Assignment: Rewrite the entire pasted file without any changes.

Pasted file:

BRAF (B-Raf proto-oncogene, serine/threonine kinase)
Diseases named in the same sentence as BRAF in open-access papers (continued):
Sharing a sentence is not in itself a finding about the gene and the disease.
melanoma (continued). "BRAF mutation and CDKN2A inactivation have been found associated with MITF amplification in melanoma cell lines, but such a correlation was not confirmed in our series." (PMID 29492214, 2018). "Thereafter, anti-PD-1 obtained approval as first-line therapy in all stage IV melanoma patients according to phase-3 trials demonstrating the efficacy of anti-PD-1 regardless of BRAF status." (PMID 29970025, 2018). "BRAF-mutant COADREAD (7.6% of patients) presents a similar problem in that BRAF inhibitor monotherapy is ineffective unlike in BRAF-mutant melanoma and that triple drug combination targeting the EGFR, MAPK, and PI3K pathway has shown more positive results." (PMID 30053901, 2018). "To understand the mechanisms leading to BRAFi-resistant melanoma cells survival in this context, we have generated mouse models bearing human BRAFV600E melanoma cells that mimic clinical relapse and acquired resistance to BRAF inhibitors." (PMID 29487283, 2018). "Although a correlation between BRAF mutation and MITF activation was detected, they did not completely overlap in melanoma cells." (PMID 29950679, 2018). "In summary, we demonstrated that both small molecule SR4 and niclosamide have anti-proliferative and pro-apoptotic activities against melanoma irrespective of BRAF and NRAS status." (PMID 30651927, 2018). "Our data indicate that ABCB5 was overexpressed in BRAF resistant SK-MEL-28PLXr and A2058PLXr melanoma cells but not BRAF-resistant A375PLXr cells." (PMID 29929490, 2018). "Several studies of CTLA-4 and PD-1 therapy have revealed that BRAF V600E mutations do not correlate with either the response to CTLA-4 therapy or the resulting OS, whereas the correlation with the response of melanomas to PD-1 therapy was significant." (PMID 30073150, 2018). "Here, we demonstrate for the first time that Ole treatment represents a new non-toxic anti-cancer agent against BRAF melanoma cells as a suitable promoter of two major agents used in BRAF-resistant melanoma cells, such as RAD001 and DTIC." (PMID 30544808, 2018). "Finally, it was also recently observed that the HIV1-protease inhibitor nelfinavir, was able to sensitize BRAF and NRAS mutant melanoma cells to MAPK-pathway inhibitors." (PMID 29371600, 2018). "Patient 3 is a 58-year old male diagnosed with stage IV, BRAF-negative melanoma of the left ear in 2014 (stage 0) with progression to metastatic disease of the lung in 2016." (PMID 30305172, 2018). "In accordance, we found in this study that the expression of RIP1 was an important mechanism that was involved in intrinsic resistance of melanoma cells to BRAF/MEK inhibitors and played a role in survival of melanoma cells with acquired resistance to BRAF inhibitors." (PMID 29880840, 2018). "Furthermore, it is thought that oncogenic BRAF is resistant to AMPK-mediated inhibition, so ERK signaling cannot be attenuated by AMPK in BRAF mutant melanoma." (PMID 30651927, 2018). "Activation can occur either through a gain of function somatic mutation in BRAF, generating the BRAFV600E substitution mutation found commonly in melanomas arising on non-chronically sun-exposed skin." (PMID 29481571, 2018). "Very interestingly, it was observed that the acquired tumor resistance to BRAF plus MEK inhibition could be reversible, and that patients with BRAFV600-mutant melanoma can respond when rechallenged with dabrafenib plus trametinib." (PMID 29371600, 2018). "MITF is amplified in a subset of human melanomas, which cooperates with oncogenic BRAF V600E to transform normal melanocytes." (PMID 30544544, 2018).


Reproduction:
BRAF (B-Raf proto-oncogene, serine/threonine kinase)
Diseases named in the same sentence as BRAF in open-access papers (continued):
Sharing a sentence is not in itself a finding about the gene and the disease.
melanoma (continued). "BRAF mutation and CDKN2A inactivation have been found associated with MITF amplification in melanoma cell lines, but such a correlation was not confirmed in our series." (PMID 29492214, 2018). "Thereafter, anti-PD-1 obtained approval as first-line therapy in all stage IV melanoma patients according to phase-3 trials demonstrating the efficacy of anti-PD-1 regardless of BRAF status." (PMID 29970025, 2018). "BRAF-mutant COADREAD (7.6% of patients) presents a similar problem in that BRAF inhibitor monotherapy is ineffective unlike in BRAF-mutant melanoma and that triple drug combination targeting the EGFR, MAPK, and PI3K pathway has shown more positive results." (PMID 30053901, 2018). "To understand the mechanisms leading to BRAFi-resistant melanoma cells survival in this context, we have generated mouse models bearing human BRAFV600E melanoma cells that mimic clinical relapse and acquired resistance to BRAF inhibitors." (PMID 29487283, 2018). "Although a correlation between BRAF mutation and MITF activation was detected, they did not completely overlap in melanoma cells." (PMID 29950679, 2018). "In summary, we demonstrated that both small molecule SR4 and niclosamide have anti-proliferative and pro-apoptotic activities against melanoma irrespective of BRAF and NRAS status." (PMID 30651927, 2018). "Our data indicate that ABCB5 was overexpressed in BRAF resistant SK-MEL-28PLXr and A2058PLXr melanoma cells but not BRAF-resistant A375PLXr cells." (PMID 29929490, 2018). "Several studies of CTLA-4 and PD-1 therapy have revealed that BRAF V600E mutations do not correlate with either the response to CTLA-4 therapy or the resulting OS, whereas the correlation with the response of melanomas to PD-1 therapy was significant." (PMID 30073150, 2018). "Here, we demonstrate for the first time that Ole treatment represents a new non-toxic anti-cancer agent against BRAF melanoma cells as a suitable promoter of two major agents used in BRAF-resistant melanoma cells, such as RAD001 and DTIC." (PMID 30544808, 2018). "Finally, it was also recently observed that the HIV1-protease inhibitor nelfinavir, was able to sensitize BRAF and NRAS mutant melanoma cells to MAPK-pathway inhibitors." (PMID 29371600, 2018). "Patient 3 is a 58-year old male diagnosed with stage IV, BRAF-negative melanoma of the left ear in 2014 (stage 0) with progression to metastatic disease of the lung in 2016." (PMID 30305172, 2018). "In accordance, we found in this study that the expression of RIP1 was an important mechanism that was involved in intrinsic resistance of melanoma cells to BRAF/MEK inhibitors and played a role in survival of melanoma cells with acquired resistance to BRAF inhibitors." (PMID 29880840, 2018). "Furthermore, it is thought that oncogenic BRAF is resistant to AMPK-mediated inhibition, so ERK signaling cannot be attenuated by AMPK in BRAF mutant melanoma." (PMID 30651927, 2018). "Activation can occur either through a gain of function somatic mutation in BRAF, generating the BRAFV600E substitution mutation found commonly in melanomas arising on non-chronically sun-exposed skin." (PMID 29481571, 2018). "Very interestingly, it was observed that the acquired tumor resistance to BRAF plus MEK inhibition could be reversible, and that patients with BRAFV600-mutant melanoma can respond when rechallenged with dabrafenib plus trametinib." (PMID 29371600, 2018). "MITF is amplified in a subset of human melanomas, which cooperates with oncogenic BRAF V600E to transform normal melanocytes." (PMID 30544544, 2018).